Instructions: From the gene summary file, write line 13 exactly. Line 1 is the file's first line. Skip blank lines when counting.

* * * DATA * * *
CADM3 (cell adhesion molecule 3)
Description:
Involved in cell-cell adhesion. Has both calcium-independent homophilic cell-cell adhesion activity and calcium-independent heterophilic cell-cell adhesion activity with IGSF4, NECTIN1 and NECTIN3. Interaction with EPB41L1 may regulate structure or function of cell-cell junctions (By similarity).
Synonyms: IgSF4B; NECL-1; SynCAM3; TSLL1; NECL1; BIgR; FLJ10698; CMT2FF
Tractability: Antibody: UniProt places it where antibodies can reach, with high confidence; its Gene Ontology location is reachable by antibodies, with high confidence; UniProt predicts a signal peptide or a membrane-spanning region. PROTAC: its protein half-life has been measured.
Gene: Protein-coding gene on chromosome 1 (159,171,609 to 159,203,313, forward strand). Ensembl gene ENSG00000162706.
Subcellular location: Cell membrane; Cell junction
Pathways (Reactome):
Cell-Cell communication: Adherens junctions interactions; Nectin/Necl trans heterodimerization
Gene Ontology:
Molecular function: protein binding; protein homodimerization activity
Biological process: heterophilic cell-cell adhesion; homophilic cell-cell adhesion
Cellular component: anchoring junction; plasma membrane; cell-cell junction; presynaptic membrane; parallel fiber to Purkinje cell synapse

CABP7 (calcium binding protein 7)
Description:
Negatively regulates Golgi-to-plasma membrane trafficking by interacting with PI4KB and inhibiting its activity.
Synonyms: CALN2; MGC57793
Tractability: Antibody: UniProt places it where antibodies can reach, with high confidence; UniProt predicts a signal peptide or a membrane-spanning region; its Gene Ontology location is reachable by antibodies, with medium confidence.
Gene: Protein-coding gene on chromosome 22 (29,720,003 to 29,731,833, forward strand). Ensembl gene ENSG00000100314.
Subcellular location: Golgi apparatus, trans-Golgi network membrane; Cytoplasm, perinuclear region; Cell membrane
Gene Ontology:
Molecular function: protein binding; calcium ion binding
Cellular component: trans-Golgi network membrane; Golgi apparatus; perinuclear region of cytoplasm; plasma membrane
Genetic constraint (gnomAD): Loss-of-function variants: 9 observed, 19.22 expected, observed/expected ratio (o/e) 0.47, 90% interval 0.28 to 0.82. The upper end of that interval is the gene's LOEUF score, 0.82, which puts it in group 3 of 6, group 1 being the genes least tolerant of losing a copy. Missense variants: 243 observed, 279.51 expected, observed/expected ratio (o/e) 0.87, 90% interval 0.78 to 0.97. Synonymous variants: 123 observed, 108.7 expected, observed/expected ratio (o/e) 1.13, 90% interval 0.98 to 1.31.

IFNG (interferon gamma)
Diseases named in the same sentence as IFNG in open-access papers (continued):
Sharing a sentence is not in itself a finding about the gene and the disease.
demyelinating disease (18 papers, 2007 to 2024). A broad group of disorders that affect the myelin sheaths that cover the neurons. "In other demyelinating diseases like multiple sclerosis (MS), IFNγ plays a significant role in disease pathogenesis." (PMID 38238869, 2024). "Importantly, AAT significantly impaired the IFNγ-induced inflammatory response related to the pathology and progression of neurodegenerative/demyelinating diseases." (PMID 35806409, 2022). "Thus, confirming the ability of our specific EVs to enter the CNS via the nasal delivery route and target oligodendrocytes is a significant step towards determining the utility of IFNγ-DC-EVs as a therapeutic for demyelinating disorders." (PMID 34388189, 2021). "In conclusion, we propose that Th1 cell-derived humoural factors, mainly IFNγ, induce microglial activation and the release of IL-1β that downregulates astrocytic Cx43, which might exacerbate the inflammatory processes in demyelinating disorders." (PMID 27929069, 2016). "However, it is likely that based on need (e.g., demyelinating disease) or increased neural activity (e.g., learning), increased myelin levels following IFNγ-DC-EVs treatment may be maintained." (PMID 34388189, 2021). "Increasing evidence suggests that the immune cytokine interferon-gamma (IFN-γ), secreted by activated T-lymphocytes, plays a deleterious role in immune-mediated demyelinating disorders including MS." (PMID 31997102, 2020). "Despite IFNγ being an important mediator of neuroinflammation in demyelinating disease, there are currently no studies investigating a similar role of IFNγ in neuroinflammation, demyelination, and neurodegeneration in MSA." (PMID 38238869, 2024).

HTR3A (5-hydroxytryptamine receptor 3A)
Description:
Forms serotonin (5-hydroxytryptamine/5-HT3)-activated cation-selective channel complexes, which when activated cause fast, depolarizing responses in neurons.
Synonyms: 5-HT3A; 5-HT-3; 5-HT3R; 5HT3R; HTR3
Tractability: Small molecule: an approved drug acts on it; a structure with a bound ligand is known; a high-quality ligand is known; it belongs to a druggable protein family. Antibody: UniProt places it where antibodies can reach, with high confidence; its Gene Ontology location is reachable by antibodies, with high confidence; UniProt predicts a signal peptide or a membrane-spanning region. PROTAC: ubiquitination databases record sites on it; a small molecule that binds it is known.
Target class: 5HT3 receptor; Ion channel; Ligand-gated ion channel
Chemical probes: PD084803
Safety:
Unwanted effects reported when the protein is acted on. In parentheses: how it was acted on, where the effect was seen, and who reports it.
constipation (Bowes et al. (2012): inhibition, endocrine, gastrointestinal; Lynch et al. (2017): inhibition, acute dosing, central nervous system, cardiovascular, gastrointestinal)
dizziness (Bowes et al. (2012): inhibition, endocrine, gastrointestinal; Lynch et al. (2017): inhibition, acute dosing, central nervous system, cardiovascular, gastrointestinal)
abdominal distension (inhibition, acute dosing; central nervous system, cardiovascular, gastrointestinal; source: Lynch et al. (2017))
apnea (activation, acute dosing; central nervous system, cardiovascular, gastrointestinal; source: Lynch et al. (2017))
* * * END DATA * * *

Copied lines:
Cellular component: anchoring junction; plasma membrane; cell-cell junction; presynaptic membrane; parallel fiber to Purkinje cell synapse